The medical duties of the officers and men of the Malta Police have varied from time to time according to the requirements and the outbreaks of disease in the Maltese islands. Their first test came in 1813 when a disastrous plague epidemic struck Malta.
In those days it was believed that plague was spread through contact with infected people or by some specific objects. In conformity with these ideas, on May 21, 1813, the inspector general of police was ordered to make sure that hairs, pieces of paper, feathers and fragments of straw were removed by means of tongs or pincers so that they would not be touched by hand, thus avoiding the risk of infection to the handler.
On July 16, the police were instructed to ensure that no clothes were hung in windows or balconies as it was feared they could convey the ‘contagion’ as it was then called, to others.
The movement of the inhabitants and of domestic animals was restricted. Pigeons, birds and poultry were to be confined to their cages; dogs and cats were to be restrained to the owner’s home and not allowed to leave their houses and roam about in the streets. People disregarding these orders were to be placed under arrest.
The following day, the inspector general of police issued rules concerning the strict observance of quarantine measures by the personnel under his command. These officers and men were charged with the supervision of the various barriers set up in the streets of the four cities (Valletta, Cospicua, Senglea and Vittoriosa) in order to restrict the movement of the population.
The police were also directed to see that the selling and buying of foodstuffs were limited to the hours between 6am and 10am, after which time they had to ascertain that all shops were closed.
As the plague persisted in Qormi, Birkirkara and Żebbuġ, the head of government ordered the inspector general of police to throw a sanitary cordon, or armed men, round the three villages to prevent their inhabitants from leaving under penalty of death. This order was speedily carried out on September 10, 1813, and the three villages were isolated from the rest of the island where the epidemic had shown signs of abating.
By November 13, the mortality rate was on the decline, and Sir Thomas Maitland, the Governor of Malta, ordered a general purification of all the houses and shops of Valletta and Floriana for a period of 15 days under the supervision of doctors and the police.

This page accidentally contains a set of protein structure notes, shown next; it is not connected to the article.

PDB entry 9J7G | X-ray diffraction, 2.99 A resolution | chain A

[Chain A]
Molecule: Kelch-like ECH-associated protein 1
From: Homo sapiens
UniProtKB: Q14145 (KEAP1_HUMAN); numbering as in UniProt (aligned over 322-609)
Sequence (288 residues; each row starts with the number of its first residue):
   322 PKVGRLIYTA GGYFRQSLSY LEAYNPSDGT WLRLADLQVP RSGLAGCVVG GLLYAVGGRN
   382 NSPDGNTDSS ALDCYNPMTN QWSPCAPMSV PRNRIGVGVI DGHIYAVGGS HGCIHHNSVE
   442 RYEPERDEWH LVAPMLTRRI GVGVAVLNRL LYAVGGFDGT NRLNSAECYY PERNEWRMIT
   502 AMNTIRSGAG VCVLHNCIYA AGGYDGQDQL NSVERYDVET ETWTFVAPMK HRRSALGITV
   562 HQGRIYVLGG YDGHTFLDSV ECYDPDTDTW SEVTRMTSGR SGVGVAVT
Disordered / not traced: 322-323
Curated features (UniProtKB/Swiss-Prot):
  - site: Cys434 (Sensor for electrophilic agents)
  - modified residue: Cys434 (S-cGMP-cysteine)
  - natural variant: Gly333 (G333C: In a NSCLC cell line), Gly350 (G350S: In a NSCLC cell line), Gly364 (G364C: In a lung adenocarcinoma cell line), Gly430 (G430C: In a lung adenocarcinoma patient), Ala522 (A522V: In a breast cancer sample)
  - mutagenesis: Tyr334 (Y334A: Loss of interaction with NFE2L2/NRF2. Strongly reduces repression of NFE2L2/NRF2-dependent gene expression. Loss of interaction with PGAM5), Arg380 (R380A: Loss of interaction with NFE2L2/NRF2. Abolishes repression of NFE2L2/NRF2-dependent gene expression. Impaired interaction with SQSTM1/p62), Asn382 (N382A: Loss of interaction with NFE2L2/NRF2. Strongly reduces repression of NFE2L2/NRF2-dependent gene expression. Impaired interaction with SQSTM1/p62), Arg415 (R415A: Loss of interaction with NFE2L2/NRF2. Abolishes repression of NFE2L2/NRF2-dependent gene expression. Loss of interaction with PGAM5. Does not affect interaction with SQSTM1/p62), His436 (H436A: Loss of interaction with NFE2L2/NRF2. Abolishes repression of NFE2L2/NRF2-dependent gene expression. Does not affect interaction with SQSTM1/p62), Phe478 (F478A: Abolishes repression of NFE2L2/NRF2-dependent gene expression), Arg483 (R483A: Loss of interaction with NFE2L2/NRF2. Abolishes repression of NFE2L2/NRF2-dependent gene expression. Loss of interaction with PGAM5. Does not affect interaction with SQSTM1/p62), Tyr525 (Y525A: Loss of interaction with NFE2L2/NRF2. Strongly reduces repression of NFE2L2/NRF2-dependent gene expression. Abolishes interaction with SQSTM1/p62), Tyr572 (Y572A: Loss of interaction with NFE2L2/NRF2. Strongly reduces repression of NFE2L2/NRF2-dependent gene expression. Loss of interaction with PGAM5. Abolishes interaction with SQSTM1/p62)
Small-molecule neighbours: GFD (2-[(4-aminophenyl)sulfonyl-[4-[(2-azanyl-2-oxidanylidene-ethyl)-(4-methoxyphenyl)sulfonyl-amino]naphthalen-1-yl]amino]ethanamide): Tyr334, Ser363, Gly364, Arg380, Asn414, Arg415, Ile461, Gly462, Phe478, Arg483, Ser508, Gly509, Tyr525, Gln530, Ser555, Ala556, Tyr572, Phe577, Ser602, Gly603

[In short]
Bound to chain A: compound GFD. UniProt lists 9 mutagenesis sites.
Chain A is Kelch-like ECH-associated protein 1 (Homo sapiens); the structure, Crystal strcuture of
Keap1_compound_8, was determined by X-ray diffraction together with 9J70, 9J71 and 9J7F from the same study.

As the plague persisted in Qormi, Birkirkara and Żebbuġ, the government ordered the police to throw a sanitary cordon, or armed men, round the three villages to prevent inhabitants from leaving
A general pardon was proclaimed for those who, in spite of the public warnings issued when the outbreak was at its peak, had hidden objects liable to be infected.
This pardon was to become effective only if the culprits revealed the hiding places to the inspector general of police within 10 days in order to enable him to take the necessary steps for the depuration of the hidden objects.
Fearing a further wave of the disease in Valletta towards the end of the year, on December 24 the head of government made arrangements for the notification of any new cases of plague. Such announcements were to be made by the police, who were to go about the streets of the city accompanied by a bugler and a horn-player to warn the inhabitants to retire immediately inside their residences.
As an added precaution, Valletta was divided into 24 districts, and Floriana into seven districts, to confine, as much as possible, the spread of the disease to the particular district in which it would have broken out. Each district was placed under the supervision of a deputy of the inspector general of police who was aided by a police sergeant, a clerk and a nurse.
On January 3, 1814, a set of regulations were issued in the following terms:
1. The inspector general of police, who was responsible for enforcing these rules, received orders directly from the governor, and as head of the police of the whole island, he was empowered to issue orders and instructions as the circumstances of each case required.